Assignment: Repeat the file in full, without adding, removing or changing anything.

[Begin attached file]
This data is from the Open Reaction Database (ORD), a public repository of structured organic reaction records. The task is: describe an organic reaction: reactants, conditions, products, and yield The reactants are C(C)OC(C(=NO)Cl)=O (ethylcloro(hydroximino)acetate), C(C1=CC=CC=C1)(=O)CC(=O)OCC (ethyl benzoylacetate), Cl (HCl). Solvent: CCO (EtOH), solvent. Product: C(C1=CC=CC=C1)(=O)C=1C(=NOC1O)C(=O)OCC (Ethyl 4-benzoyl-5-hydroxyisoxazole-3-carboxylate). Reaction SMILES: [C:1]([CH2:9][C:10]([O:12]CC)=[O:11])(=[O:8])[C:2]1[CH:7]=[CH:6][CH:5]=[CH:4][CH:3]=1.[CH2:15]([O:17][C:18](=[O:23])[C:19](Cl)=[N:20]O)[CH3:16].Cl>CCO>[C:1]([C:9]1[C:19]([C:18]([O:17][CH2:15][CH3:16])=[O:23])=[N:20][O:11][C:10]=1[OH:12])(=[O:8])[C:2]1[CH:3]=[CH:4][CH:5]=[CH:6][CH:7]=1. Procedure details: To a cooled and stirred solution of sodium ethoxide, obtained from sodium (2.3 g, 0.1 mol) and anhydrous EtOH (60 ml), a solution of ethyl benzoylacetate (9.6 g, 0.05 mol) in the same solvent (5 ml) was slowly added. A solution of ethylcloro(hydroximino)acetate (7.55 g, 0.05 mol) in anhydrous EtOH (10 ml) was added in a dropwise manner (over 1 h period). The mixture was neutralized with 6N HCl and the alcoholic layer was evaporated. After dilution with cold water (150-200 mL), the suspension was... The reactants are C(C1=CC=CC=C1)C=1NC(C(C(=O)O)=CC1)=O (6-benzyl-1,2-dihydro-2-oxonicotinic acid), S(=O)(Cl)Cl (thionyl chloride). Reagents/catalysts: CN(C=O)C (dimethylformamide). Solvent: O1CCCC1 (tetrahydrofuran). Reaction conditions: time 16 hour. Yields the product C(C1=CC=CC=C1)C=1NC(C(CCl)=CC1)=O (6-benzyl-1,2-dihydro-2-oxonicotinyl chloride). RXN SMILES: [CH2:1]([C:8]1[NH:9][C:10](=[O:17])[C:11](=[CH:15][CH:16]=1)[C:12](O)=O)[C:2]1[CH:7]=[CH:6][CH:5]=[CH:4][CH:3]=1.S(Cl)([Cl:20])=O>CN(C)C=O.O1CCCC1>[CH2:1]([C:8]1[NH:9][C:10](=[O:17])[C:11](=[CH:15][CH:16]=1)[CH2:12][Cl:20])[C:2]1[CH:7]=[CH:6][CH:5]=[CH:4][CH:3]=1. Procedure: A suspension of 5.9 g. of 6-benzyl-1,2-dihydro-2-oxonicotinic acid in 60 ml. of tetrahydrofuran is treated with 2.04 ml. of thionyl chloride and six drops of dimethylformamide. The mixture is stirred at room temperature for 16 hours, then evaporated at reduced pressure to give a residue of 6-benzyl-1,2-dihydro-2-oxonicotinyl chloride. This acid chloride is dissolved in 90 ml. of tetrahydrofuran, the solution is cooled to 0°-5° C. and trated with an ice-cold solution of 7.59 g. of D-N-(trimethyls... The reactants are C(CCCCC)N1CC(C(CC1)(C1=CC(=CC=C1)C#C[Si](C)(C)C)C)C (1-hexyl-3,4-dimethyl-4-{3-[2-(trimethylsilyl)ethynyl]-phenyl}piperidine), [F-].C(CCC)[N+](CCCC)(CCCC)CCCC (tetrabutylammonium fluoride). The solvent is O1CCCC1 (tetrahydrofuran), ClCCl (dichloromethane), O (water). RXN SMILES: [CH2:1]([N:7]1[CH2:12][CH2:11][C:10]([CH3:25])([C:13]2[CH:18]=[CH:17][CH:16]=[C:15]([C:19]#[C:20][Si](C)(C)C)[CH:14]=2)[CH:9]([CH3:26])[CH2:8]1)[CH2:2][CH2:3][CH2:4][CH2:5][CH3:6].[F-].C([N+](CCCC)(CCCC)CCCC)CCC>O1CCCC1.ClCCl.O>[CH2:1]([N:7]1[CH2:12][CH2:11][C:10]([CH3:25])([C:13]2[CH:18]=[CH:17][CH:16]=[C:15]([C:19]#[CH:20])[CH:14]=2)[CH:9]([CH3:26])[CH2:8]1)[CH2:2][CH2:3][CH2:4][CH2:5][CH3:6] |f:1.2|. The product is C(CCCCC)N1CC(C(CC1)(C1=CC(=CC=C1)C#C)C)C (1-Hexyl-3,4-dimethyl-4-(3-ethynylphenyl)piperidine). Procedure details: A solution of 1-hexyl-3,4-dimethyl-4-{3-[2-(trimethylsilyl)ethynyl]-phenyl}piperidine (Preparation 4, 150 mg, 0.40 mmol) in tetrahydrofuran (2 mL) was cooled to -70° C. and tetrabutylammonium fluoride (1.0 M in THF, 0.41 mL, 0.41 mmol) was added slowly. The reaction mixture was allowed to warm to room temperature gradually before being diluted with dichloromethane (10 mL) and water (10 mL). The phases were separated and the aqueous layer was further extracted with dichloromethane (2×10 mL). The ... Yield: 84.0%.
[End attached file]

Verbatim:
This data is from the Open Reaction Database (ORD), a public repository of structured organic reaction records. The task is: describe an organic reaction: reactants, conditions, products, and yield The reactants are C(C)OC(C(=NO)Cl)=O (ethylcloro(hydroximino)acetate), C(C1=CC=CC=C1)(=O)CC(=O)OCC (ethyl benzoylacetate), Cl (HCl). Solvent: CCO (EtOH), solvent. Product: C(C1=CC=CC=C1)(=O)C=1C(=NOC1O)C(=O)OCC (Ethyl 4-benzoyl-5-hydroxyisoxazole-3-carboxylate). Reaction SMILES: [C:1]([CH2:9][C:10]([O:12]CC)=[O:11])(=[O:8])[C:2]1[CH:7]=[CH:6][CH:5]=[CH:4][CH:3]=1.[CH2:15]([O:17][C:18](=[O:23])[C:19](Cl)=[N:20]O)[CH3:16].Cl>CCO>[C:1]([C:9]1[C:19]([C:18]([O:17][CH2:15][CH3:16])=[O:23])=[N:20][O:11][C:10]=1[OH:12])(=[O:8])[C:2]1[CH:3]=[CH:4][CH:5]=[CH:6][CH:7]=1. Procedure details: To a cooled and stirred solution of sodium ethoxide, obtained from sodium (2.3 g, 0.1 mol) and anhydrous EtOH (60 ml), a solution of ethyl benzoylacetate (9.6 g, 0.05 mol) in the same solvent (5 ml) was slowly added. A solution of ethylcloro(hydroximino)acetate (7.55 g, 0.05 mol) in anhydrous EtOH (10 ml) was added in a dropwise manner (over 1 h period). The mixture was neutralized with 6N HCl and the alcoholic layer was evaporated. After dilution with cold water (150-200 mL), the suspension was... The reactants are C(C1=CC=CC=C1)C=1NC(C(C(=O)O)=CC1)=O (6-benzyl-1,2-dihydro-2-oxonicotinic acid), S(=O)(Cl)Cl (thionyl chloride). Reagents/catalysts: CN(C=O)C (dimethylformamide). Solvent: O1CCCC1 (tetrahydrofuran). Reaction conditions: time 16 hour. Yields the product C(C1=CC=CC=C1)C=1NC(C(CCl)=CC1)=O (6-benzyl-1,2-dihydro-2-oxonicotinyl chloride). RXN SMILES: [CH2:1]([C:8]1[NH:9][C:10](=[O:17])[C:11](=[CH:15][CH:16]=1)[C:12](O)=O)[C:2]1[CH:7]=[CH:6][CH:5]=[CH:4][CH:3]=1.S(Cl)([Cl:20])=O>CN(C)C=O.O1CCCC1>[CH2:1]([C:8]1[NH:9][C:10](=[O:17])[C:11](=[CH:15][CH:16]=1)[CH2:12][Cl:20])[C:2]1[CH:7]=[CH:6][CH:5]=[CH:4][CH:3]=1. Procedure: A suspension of 5.9 g. of 6-benzyl-1,2-dihydro-2-oxonicotinic acid in 60 ml. of tetrahydrofuran is treated with 2.04 ml. of thionyl chloride and six drops of dimethylformamide. The mixture is stirred at room temperature for 16 hours, then evaporated at reduced pressure to give a residue of 6-benzyl-1,2-dihydro-2-oxonicotinyl chloride. This acid chloride is dissolved in 90 ml. of tetrahydrofuran, the solution is cooled to 0°-5° C. and trated with an ice-cold solution of 7.59 g. of D-N-(trimethyls... The reactants are C(CCCCC)N1CC(C(CC1)(C1=CC(=CC=C1)C#C[Si](C)(C)C)C)C (1-hexyl-3,4-dimethyl-4-{3-[2-(trimethylsilyl)ethynyl]-phenyl}piperidine), [F-].C(CCC)[N+](CCCC)(CCCC)CCCC (tetrabutylammonium fluoride). The solvent is O1CCCC1 (tetrahydrofuran), ClCCl (dichloromethane), O (water). RXN SMILES: [CH2:1]([N:7]1[CH2:12][CH2:11][C:10]([CH3:25])([C:13]2[CH:18]=[CH:17][CH:16]=[C:15]([C:19]#[C:20][Si](C)(C)C)[CH:14]=2)[CH:9]([CH3:26])[CH2:8]1)[CH2:2][CH2:3][CH2:4][CH2:5][CH3:6].[F-].C([N+](CCCC)(CCCC)CCCC)CCC>O1CCCC1.ClCCl.O>[CH2:1]([N:7]1[CH2:12][CH2:11][C:10]([CH3:25])([C:13]2[CH:18]=[CH:17][CH:16]=[C:15]([C:19]#[CH:20])[CH:14]=2)[CH:9]([CH3:26])[CH2:8]1)[CH2:2][CH2:3][CH2:4][CH2:5][CH3:6] |f:1.2|. The product is C(CCCCC)N1CC(C(CC1)(C1=CC(=CC=C1)C#C)C)C (1-Hexyl-3,4-dimethyl-4-(3-ethynylphenyl)piperidine). Procedure details: A solution of 1-hexyl-3,4-dimethyl-4-{3-[2-(trimethylsilyl)ethynyl]-phenyl}piperidine (Preparation 4, 150 mg, 0.40 mmol) in tetrahydrofuran (2 mL) was cooled to -70° C. and tetrabutylammonium fluoride (1.0 M in THF, 0.41 mL, 0.41 mmol) was added slowly. The reaction mixture was allowed to warm to room temperature gradually before being diluted with dichloromethane (10 mL) and water (10 mL). The phases were separated and the aqueous layer was further extracted with dichloromethane (2×10 mL). The ... Yield: 84.0%.